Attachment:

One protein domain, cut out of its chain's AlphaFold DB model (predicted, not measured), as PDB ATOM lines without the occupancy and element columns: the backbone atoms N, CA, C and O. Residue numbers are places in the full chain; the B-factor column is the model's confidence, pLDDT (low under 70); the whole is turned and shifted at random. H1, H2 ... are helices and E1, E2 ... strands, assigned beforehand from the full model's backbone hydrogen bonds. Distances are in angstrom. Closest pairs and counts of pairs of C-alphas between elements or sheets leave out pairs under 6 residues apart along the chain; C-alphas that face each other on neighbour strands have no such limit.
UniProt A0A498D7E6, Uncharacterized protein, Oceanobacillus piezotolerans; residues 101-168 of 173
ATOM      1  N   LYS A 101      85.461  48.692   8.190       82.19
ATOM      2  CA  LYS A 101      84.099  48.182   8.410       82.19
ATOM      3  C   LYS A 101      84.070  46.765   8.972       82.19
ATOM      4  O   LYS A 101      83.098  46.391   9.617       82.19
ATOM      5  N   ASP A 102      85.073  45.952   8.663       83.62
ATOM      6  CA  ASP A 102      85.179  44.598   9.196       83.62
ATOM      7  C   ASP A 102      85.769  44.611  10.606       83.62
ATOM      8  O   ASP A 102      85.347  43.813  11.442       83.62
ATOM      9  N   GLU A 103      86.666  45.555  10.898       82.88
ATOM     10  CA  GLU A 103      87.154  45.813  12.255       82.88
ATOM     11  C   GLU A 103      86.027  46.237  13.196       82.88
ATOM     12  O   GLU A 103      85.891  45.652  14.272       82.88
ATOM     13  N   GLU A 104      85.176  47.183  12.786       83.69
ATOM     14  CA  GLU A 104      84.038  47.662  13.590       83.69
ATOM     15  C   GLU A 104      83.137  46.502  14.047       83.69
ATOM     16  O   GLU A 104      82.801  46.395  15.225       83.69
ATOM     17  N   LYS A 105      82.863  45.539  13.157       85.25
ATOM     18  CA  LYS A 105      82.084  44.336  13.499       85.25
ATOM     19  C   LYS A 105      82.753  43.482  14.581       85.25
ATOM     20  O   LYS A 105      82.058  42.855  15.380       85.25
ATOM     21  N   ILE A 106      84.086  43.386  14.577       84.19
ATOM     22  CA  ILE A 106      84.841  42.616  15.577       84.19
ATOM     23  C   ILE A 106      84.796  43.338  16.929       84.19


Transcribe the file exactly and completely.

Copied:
One protein domain, cut out of its chain's AlphaFold DB model (predicted, not measured), as PDB ATOM lines without the occupancy and element columns: the backbone atoms N, CA, C and O. Residue numbers are places in the full chain; the B-factor column is the model's confidence, pLDDT (low under 70); the whole is turned and shifted at random. H1, H2 ... are helices and E1, E2 ... strands, assigned beforehand from the full model's backbone hydrogen bonds. Distances are in angstrom. Closest pairs and counts of pairs of C-alphas between elements or sheets leave out pairs under 6 residues apart along the chain; C-alphas that face each other on neighbour strands have no such limit.
UniProt A0A498D7E6, Uncharacterized protein, Oceanobacillus piezotolerans; residues 101-168 of 173
ATOM      1  N   LYS A 101      85.461  48.692   8.190       82.19
ATOM      2  CA  LYS A 101      84.099  48.182   8.410       82.19
ATOM      3  C   LYS A 101      84.070  46.765   8.972       82.19
ATOM      4  O   LYS A 101      83.098  46.391   9.617       82.19
ATOM      5  N   ASP A 102      85.073  45.952   8.663       83.62
ATOM      6  CA  ASP A 102      85.179  44.598   9.196       83.62
ATOM      7  C   ASP A 102      85.769  44.611  10.606       83.62
ATOM      8  O   ASP A 102      85.347  43.813  11.442       83.62
ATOM      9  N   GLU A 103      86.666  45.555  10.898       82.88
ATOM     10  CA  GLU A 103      87.154  45.813  12.255       82.88
ATOM     11  C   GLU A 103      86.027  46.237  13.196       82.88
ATOM     12  O   GLU A 103      85.891  45.652  14.272       82.88
ATOM     13  N   GLU A 104      85.176  47.183  12.786       83.69
ATOM     14  CA  GLU A 104      84.038  47.662  13.590       83.69
ATOM     15  C   GLU A 104      83.137  46.502  14.047       83.69
ATOM     16  O   GLU A 104      82.801  46.395  15.225       83.69
ATOM     17  N   LYS A 105      82.863  45.539  13.157       85.25
ATOM     18  CA  LYS A 105      82.084  44.336  13.499       85.25
ATOM     19  C   LYS A 105      82.753  43.482  14.581       85.25
ATOM     20  O   LYS A 105      82.058  42.855  15.380       85.25
ATOM     21  N   ILE A 106      84.086  43.386  14.577       84.19
ATOM     22  CA  ILE A 106      84.841  42.616  15.577       84.19
ATOM     23  C   ILE A 106      84.796  43.338  16.929       84.19